The misconception is they need to be started January 1 and run through December 31.
The fact is you can start a Plan anytime of the year.
If you prefer a calendar year, January 1, through December 31, and it’s mid-year, you can always have a short Plan Year the first year, i.e. June 1, through December 31, and your second year will be back on a calendar Plan Year.
However, it is not unusual to align the Plan Year to your tax year, the renewal of health insurance, or any other reason. Our application addresses Short Plan Years if requested.
What About Existing Section 125 FSA Plans Already In Place, That Need To Be Updated?
If you already have an FSA Plan you started years ago, you can amend and restate the Plan anytime.
Our order forms address the amended and restated document start dates.
We simply need the original start date of your old plan so we can maintain the continuity back to the original start date.
It’s not unusual for a employer to misplace a Plan Document and need to replace it.
If your document was written before 2010, it certainly needs to updated as soon as possible.
So many changes have taken place in IRS Code and new laws that today’s Plan Document is almost 15 pages larger than documents prior to 2010. This means you may be making administrative decisions based on outdated information.
So What Exactly Will I Get From Core Documents for $129, How Does This Work?
The Section 125 Health FSA Plan can be combined with the Section 125 Premium Only Plan and a Section 129 Dependent Care Assistance Plan for a full plan. Many purchase just one of the three components. It’s up to you and your specific needs.
Core Documents provides you with custom FSA plan documents prepared specifically from the variable criteria you provide in the application. We do not sell fill-in-the blank document templates that can be used for numerous clients. You will receive a single user license for the Plan Document, or combination of Plan Documents of your choice.
The basic PDF plan document package delivered via email is only $129, the deluxe printed plan document package in 3-ring binder (delivered via Priority Mail) plus the PDF email version is only$179.00
Each Plan Document package consists of five sections:
Section 1 is the Board Resolution to Adopt the Plan;
Section 2 is the IRS required Section 125 Plan Documents, signature ready;
Section 3 is the Section 125 Summary Plan Description required by the Department of Labor;
Section 4 contains the Election Forms, Claim Forms, and Change Forms needed to operate the Plan;
Section 5 contains a complete Administrative Guide designed to be a resource as needed for administrative questions.
For an additional fee you can purchase a CD with the Summary Plan Description in PDF format and the Forms in MS Word format for revision, edits, etc. Without the Forms on the disk you will have to photocopy the Summary Plan Description as needed for all employees and type changes into the forms.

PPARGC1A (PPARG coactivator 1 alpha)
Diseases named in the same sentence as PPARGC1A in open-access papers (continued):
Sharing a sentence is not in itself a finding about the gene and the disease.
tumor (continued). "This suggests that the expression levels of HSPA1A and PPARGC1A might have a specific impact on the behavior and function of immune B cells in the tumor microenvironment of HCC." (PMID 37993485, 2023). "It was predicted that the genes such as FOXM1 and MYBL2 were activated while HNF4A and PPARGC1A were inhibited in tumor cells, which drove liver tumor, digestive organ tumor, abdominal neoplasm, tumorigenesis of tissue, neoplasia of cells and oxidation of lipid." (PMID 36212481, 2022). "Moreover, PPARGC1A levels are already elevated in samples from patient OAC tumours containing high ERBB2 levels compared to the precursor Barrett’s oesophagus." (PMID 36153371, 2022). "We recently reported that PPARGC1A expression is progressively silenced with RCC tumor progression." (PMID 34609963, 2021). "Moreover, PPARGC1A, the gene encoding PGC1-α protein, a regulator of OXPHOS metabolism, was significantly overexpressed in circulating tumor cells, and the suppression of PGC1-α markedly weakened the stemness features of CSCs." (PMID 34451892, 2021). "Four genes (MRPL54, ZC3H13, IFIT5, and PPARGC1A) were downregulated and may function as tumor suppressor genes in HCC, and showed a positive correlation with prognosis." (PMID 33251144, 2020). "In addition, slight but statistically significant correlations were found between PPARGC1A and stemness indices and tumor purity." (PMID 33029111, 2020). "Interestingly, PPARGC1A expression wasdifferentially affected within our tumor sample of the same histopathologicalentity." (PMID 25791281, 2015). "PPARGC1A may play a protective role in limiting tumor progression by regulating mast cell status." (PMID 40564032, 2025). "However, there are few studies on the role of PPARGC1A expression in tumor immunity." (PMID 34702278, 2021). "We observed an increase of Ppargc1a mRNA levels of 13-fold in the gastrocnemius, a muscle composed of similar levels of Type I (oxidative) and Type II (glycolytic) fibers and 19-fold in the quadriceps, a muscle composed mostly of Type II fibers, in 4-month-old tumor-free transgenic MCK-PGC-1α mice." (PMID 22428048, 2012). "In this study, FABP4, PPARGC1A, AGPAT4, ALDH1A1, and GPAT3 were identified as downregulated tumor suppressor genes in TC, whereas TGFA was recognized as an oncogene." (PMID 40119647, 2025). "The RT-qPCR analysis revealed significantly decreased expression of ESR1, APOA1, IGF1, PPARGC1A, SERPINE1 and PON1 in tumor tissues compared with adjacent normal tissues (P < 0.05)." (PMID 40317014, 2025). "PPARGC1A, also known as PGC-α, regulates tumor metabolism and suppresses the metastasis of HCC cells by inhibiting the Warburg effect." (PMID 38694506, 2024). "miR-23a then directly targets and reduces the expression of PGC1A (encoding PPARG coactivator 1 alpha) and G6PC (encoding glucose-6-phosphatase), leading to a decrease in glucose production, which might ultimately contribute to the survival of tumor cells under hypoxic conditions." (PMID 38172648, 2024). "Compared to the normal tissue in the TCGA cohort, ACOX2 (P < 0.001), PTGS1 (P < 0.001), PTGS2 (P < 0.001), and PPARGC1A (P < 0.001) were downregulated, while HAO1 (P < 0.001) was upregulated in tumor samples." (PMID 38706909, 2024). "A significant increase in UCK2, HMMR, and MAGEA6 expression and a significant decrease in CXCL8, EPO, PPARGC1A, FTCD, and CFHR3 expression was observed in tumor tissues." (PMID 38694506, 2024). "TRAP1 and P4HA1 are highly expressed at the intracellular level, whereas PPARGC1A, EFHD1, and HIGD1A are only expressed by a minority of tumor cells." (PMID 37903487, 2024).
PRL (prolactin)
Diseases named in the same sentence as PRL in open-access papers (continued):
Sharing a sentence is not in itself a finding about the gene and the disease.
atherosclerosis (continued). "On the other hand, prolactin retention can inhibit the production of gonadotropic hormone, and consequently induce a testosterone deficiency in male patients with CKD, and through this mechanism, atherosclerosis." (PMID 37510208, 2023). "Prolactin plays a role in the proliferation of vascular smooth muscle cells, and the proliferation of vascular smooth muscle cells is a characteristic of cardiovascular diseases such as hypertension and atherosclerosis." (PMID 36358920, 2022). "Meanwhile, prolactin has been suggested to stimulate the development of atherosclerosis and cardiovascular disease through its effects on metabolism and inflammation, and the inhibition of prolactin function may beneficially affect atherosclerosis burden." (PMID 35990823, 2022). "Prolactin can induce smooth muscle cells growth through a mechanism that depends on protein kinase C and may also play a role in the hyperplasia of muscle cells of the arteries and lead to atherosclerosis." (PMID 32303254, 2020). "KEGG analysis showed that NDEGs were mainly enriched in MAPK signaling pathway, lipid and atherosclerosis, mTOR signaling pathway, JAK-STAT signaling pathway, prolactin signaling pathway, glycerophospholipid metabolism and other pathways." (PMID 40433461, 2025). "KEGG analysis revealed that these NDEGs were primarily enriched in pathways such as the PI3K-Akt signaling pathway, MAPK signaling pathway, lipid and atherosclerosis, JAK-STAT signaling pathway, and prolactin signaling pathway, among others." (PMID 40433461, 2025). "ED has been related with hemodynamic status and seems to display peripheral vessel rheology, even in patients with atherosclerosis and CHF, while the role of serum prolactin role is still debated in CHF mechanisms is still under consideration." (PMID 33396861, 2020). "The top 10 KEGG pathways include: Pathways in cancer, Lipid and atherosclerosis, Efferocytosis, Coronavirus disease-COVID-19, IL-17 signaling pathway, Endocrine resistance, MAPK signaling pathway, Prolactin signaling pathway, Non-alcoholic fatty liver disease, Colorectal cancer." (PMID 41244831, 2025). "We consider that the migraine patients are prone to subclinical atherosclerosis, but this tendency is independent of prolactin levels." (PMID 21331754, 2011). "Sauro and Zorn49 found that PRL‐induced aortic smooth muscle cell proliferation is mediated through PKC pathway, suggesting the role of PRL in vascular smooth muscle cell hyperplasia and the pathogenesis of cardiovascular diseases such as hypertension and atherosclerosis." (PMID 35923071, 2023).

So, I’ve Purchased a Section 125 Health FSA Plan From Core Documents, What’s Next?
Your signature ready custom Health FSA Plan Document will arrive via email shortly after you place the order. If you choose the deluxe printed 3-ring binder option it will arrive normally within a week via Priority Mail.
Your plan document will include a complimentary summary of Plan Sponsor responsibilities.
You do not have to file a copy of the Plan Document with any governmental entity.
Also, Annual 5500 filing was suspended in 2002 for all plans except those with over 100 participants in a Health FSA. (That was 100 Participants, not 100 Employees, and it only applies to Health FSA Plans).
You will distribute a copy of the Summary Plan Description to every Eligible Employee and a copy of the Election forms.
Every employee should complete a new Election form designating their specific deductions each year.
These forms should remain on file in the event of an audit or review.
Do I need a Trust Account or Special Bank Account to Hold The Funds?
No trust account is required by the IRS Code. ERISA may require a special trust account, however they have decided not to enforce the need for a trust account. It is generally accepted that a trust account is not necessary if separate accounting is maintained within the company’s general asset account.
Refund Policy: Purchaser understands that goods and services provided by Core Documents, Inc. are non-refundable. Orders cancelled prior to shipping are subject to cancellation fees applied to the cost of goods and services provided during the review, draft, and preparation of your order.
Download the Core Documents Section 125 Cafeteria Plan Employer Guide HERE